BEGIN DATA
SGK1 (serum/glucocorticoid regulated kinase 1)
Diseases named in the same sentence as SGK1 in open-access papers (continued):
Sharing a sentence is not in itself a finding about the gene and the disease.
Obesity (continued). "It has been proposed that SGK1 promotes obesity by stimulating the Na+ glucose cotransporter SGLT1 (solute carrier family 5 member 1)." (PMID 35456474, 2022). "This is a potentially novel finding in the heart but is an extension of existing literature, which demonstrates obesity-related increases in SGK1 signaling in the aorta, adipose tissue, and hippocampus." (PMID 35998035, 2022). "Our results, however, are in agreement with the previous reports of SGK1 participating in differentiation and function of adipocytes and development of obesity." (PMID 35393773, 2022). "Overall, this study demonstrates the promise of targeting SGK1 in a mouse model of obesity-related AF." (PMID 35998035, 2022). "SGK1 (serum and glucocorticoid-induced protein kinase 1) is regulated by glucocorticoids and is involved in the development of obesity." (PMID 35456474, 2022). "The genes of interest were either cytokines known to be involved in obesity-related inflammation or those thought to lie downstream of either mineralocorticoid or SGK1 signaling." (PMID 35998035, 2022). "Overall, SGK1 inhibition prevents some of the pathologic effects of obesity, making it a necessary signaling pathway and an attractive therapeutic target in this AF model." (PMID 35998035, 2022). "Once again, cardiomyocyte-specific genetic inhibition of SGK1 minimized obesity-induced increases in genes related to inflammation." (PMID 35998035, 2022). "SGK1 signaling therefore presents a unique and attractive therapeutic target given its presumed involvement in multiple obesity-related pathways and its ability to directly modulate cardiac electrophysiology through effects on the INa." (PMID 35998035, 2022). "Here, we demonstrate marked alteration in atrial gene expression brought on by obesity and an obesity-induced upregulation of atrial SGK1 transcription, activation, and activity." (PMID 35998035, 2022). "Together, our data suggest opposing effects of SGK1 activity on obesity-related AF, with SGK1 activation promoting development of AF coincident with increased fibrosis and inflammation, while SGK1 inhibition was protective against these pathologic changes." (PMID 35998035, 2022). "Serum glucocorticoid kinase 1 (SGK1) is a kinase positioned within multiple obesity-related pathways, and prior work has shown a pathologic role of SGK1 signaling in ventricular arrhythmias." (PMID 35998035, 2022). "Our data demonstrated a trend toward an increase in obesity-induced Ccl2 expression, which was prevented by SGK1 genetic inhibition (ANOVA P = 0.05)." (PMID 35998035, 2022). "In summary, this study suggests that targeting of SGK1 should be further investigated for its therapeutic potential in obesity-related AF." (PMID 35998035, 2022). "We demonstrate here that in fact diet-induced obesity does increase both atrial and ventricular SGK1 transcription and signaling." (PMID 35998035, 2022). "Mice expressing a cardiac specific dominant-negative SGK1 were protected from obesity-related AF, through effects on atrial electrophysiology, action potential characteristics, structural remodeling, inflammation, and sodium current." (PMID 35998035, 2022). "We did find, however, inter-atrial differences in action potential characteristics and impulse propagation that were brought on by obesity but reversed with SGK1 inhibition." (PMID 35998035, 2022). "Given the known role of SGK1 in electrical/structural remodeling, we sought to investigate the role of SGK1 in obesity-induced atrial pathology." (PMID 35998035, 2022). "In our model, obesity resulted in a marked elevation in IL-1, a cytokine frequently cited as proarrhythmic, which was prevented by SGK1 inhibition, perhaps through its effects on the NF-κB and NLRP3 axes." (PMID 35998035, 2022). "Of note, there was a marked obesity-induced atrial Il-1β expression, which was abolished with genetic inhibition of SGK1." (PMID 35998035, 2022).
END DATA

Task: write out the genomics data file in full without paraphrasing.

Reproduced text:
SGK1 (serum/glucocorticoid regulated kinase 1)
Diseases named in the same sentence as SGK1 in open-access papers (continued):
Sharing a sentence is not in itself a finding about the gene and the disease.
Obesity (continued). "It has been proposed that SGK1 promotes obesity by stimulating the Na+ glucose cotransporter SGLT1 (solute carrier family 5 member 1)." (PMID 35456474, 2022). "This is a potentially novel finding in the heart but is an extension of existing literature, which demonstrates obesity-related increases in SGK1 signaling in the aorta, adipose tissue, and hippocampus." (PMID 35998035, 2022). "Our results, however, are in agreement with the previous reports of SGK1 participating in differentiation and function of adipocytes and development of obesity." (PMID 35393773, 2022). "Overall, this study demonstrates the promise of targeting SGK1 in a mouse model of obesity-related AF." (PMID 35998035, 2022). "SGK1 (serum and glucocorticoid-induced protein kinase 1) is regulated by glucocorticoids and is involved in the development of obesity." (PMID 35456474, 2022). "The genes of interest were either cytokines known to be involved in obesity-related inflammation or those thought to lie downstream of either mineralocorticoid or SGK1 signaling." (PMID 35998035, 2022). "Overall, SGK1 inhibition prevents some of the pathologic effects of obesity, making it a necessary signaling pathway and an attractive therapeutic target in this AF model." (PMID 35998035, 2022). "Once again, cardiomyocyte-specific genetic inhibition of SGK1 minimized obesity-induced increases in genes related to inflammation." (PMID 35998035, 2022). "SGK1 signaling therefore presents a unique and attractive therapeutic target given its presumed involvement in multiple obesity-related pathways and its ability to directly modulate cardiac electrophysiology through effects on the INa." (PMID 35998035, 2022). "Here, we demonstrate marked alteration in atrial gene expression brought on by obesity and an obesity-induced upregulation of atrial SGK1 transcription, activation, and activity." (PMID 35998035, 2022). "Together, our data suggest opposing effects of SGK1 activity on obesity-related AF, with SGK1 activation promoting development of AF coincident with increased fibrosis and inflammation, while SGK1 inhibition was protective against these pathologic changes." (PMID 35998035, 2022). "Serum glucocorticoid kinase 1 (SGK1) is a kinase positioned within multiple obesity-related pathways, and prior work has shown a pathologic role of SGK1 signaling in ventricular arrhythmias." (PMID 35998035, 2022). "Our data demonstrated a trend toward an increase in obesity-induced Ccl2 expression, which was prevented by SGK1 genetic inhibition (ANOVA P = 0.05)." (PMID 35998035, 2022). "In summary, this study suggests that targeting of SGK1 should be further investigated for its therapeutic potential in obesity-related AF." (PMID 35998035, 2022). "We demonstrate here that in fact diet-induced obesity does increase both atrial and ventricular SGK1 transcription and signaling." (PMID 35998035, 2022). "Mice expressing a cardiac specific dominant-negative SGK1 were protected from obesity-related AF, through effects on atrial electrophysiology, action potential characteristics, structural remodeling, inflammation, and sodium current." (PMID 35998035, 2022). "We did find, however, inter-atrial differences in action potential characteristics and impulse propagation that were brought on by obesity but reversed with SGK1 inhibition." (PMID 35998035, 2022). "Given the known role of SGK1 in electrical/structural remodeling, we sought to investigate the role of SGK1 in obesity-induced atrial pathology." (PMID 35998035, 2022). "In our model, obesity resulted in a marked elevation in IL-1, a cytokine frequently cited as proarrhythmic, which was prevented by SGK1 inhibition, perhaps through its effects on the NF-κB and NLRP3 axes." (PMID 35998035, 2022). "Of note, there was a marked obesity-induced atrial Il-1β expression, which was abolished with genetic inhibition of SGK1." (PMID 35998035, 2022).